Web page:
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Reverse logistics (RL) implementation among contractors in Australia: practices and barriers

Chileshe, Nicholas, Rameezdeen, Raufdeen, Lehmann, Steffen and Hosseini, Mohammad Reza 2014, Reverse logistics (RL) implementation among contractors in Australia: practices and barriers, in ARCOM 2014 : Proceedings of the 30th Association of Researchers in Construction Management Annual Conference, ARCOM, Reading, Eng., pp. 83-92.

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Title Reverse logistics (RL) implementation among contractors in Australia: practices and barriers
Author(s) Chileshe, Nicholas
Rameezdeen, Raufdeen
Lehmann, Steffen
Hosseini, Mohammad RezaORCID iD for Hosseini, Mohammad Reza orcid.org/0000-0001-8675-736X
Conference name Association of Researchers in Construction Management. Annual Conference (30th : 2014 : Portsmouth, England)
Conference location Portsmouth, England
Conference dates 2014/09/01 - 2014/09/03
Title of proceedings ARCOM 2014 : Proceedings of the 30th Association of Researchers in Construction Management Annual Conference
Publication date 2014
Conference series Association of Researchers in Construction Management Annual Conference
Start page 83
End page 92
Total pages 10
Publisher ARCOM
Place of publication Reading, Eng.
Keyword(s) reverse logistics
barriers
supply chain management
Summary This paper aims to investigate the perceptions of Australian contractors concerning the prevailing practices and barriers to the implementation of reverse logistics (RL). A review of literature identified 18 practices and 16 barriers to the implementation of RL. Using a triangulated data collection approach, 6 semi-structured interviews and 49 questionnaires were used to collect data. The quantitative survey data was subjected to descriptive and inferential statistics with correlation analysis to examine the strength of relationship among the barriers, whereas content analysis was employed for the interview data. The results indicated the following barriers as most significant: (i) lack of incorporation of salvaged materials by designers; (ii) regulation restrictions to usage of recovered materials and components; (iii) potential legal liabilities; (iv) higher costs; and (v) longer time associated with deconstructing buildings. Relative to the prevailing practices, the top five ranked were as follows: (i) reduction of waste on projects; (ii) clearer understanding of the benefits; (iii) clearer understanding of the challenges; (iv) clearer understanding of the different aspects of reusing building materials; and (v) Enhancing the green image of the organisation. The results of the interviews also confirmed the findings from the survey, and identified the following barriers: (i) lack of support from the government in terms of financial incentives to increase the competitiveness of reused and salvaged items in the market; (ii) The attached stigma and resistance of supervisors, designers, and some authorities towards using salvaged and reused materials; and (iii) Technical barriers associated with usage of salvaged materials. The majority of the interviewees identified economic issues as the major drivers of RL practices. The identified barriers could be used as a 'road map' for the development of appropriate solutions for the successful implementation of RL, and to improve the environmental related decision making processes of the contractors.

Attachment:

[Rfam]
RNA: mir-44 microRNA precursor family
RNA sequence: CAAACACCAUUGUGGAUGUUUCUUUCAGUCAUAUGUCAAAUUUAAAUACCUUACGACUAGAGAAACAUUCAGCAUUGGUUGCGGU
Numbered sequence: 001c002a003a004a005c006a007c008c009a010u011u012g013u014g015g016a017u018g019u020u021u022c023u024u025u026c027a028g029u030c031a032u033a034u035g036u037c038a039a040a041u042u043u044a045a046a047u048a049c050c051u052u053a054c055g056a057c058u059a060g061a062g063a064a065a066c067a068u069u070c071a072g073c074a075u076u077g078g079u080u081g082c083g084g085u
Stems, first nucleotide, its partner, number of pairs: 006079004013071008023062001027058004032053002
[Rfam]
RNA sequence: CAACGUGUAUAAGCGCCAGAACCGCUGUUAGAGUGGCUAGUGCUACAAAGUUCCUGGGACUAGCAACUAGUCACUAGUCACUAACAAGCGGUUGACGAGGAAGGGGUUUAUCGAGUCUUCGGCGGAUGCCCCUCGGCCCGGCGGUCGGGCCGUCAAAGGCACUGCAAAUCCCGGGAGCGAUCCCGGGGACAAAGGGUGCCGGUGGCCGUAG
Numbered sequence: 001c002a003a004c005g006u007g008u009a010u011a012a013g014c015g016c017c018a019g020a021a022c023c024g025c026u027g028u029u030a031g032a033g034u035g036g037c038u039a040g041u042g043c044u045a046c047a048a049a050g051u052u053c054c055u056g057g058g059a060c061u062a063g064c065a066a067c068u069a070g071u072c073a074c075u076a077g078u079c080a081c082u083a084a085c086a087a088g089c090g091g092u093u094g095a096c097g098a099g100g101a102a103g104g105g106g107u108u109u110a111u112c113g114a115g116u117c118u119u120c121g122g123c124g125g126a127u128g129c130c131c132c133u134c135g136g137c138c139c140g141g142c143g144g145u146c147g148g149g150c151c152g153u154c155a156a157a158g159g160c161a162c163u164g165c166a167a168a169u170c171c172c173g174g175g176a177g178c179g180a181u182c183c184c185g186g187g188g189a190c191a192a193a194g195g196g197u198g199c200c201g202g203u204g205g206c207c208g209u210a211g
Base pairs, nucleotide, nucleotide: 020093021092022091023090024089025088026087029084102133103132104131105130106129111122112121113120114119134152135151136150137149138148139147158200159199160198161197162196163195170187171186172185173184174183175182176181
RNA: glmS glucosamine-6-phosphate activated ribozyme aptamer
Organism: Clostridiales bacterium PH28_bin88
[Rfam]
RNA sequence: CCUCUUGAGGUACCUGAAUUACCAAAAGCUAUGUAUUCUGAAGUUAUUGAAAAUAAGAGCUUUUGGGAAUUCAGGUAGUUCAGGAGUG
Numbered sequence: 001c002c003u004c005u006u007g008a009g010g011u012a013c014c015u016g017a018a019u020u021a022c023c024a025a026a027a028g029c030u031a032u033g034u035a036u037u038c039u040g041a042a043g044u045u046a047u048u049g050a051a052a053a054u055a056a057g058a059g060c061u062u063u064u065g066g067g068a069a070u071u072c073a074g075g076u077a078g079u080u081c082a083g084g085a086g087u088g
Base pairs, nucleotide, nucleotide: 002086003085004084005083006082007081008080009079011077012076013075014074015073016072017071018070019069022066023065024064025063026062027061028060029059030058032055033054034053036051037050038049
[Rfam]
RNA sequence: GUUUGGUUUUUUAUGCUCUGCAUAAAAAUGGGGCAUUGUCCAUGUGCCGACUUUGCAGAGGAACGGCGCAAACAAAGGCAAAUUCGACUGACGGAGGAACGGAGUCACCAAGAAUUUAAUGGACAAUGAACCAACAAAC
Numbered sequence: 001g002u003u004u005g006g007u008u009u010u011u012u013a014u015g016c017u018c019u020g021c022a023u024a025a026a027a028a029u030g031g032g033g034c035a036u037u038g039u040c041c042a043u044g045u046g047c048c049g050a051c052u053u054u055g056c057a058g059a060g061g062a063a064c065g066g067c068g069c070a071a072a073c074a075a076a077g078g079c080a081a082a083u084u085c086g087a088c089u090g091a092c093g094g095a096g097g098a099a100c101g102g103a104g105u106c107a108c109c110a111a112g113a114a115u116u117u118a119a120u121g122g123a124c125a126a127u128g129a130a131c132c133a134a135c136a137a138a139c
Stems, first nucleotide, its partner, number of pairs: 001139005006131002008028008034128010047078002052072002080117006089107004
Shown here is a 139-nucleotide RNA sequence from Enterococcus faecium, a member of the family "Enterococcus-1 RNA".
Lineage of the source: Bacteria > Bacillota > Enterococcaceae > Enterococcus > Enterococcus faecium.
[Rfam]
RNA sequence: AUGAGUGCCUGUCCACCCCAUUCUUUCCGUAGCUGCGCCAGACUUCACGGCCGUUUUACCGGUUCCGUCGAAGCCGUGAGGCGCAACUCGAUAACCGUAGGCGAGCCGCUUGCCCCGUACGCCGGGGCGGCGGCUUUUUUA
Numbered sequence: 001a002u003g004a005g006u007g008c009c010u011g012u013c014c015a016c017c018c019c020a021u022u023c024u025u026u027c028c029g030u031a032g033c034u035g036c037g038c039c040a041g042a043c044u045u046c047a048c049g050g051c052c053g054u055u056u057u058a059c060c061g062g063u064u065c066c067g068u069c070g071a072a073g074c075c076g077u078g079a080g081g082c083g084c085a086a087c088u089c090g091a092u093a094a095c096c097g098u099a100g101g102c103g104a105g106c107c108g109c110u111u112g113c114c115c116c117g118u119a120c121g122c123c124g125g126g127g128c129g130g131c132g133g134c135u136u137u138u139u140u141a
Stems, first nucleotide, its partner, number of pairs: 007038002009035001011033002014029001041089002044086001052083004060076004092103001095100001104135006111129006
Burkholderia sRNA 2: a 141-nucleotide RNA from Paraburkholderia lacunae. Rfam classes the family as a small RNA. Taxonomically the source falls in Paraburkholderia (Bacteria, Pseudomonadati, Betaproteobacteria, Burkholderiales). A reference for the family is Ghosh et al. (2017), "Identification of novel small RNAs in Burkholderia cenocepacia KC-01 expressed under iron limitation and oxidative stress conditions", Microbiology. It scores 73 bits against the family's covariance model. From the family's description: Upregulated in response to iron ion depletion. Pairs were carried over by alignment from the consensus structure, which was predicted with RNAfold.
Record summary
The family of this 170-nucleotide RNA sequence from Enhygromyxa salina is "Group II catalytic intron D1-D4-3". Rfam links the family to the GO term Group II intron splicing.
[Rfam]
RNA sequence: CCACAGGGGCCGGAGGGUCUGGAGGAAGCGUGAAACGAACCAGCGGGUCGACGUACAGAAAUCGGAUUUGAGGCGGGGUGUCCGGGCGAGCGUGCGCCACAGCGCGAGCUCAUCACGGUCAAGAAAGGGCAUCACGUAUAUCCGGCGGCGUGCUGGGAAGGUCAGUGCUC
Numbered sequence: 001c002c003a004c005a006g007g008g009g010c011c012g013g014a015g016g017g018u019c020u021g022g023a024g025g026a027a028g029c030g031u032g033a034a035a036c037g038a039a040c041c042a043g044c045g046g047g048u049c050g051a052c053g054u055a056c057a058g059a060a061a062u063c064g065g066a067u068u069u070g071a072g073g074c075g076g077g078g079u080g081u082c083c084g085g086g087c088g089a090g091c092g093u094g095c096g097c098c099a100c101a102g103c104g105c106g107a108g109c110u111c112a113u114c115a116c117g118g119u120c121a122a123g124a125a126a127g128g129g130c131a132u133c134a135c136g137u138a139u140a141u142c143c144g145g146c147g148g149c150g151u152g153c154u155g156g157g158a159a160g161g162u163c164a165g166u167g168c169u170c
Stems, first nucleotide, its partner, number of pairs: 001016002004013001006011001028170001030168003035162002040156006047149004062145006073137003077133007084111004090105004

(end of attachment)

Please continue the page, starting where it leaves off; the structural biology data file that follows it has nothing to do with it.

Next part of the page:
ISBN 9780955239083
Language eng
HERDC Research category E1.1 Full written paper - refereed
ERA Research output type E Conference publication
Copyright notice ©2014, ARCOM
Free to Read? Yes
Persistent URL http://hdl.handle.net/10536/DRO/DU:30075626

Document type: Conference Paper
Collections: School of Architecture and Built Environment
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Every reasonable effort has been made to ensure that permission has been obtained for items included in DRO. If you believe that your rights have been infringed by this repository, please contact drosupport@deakin.edu.au.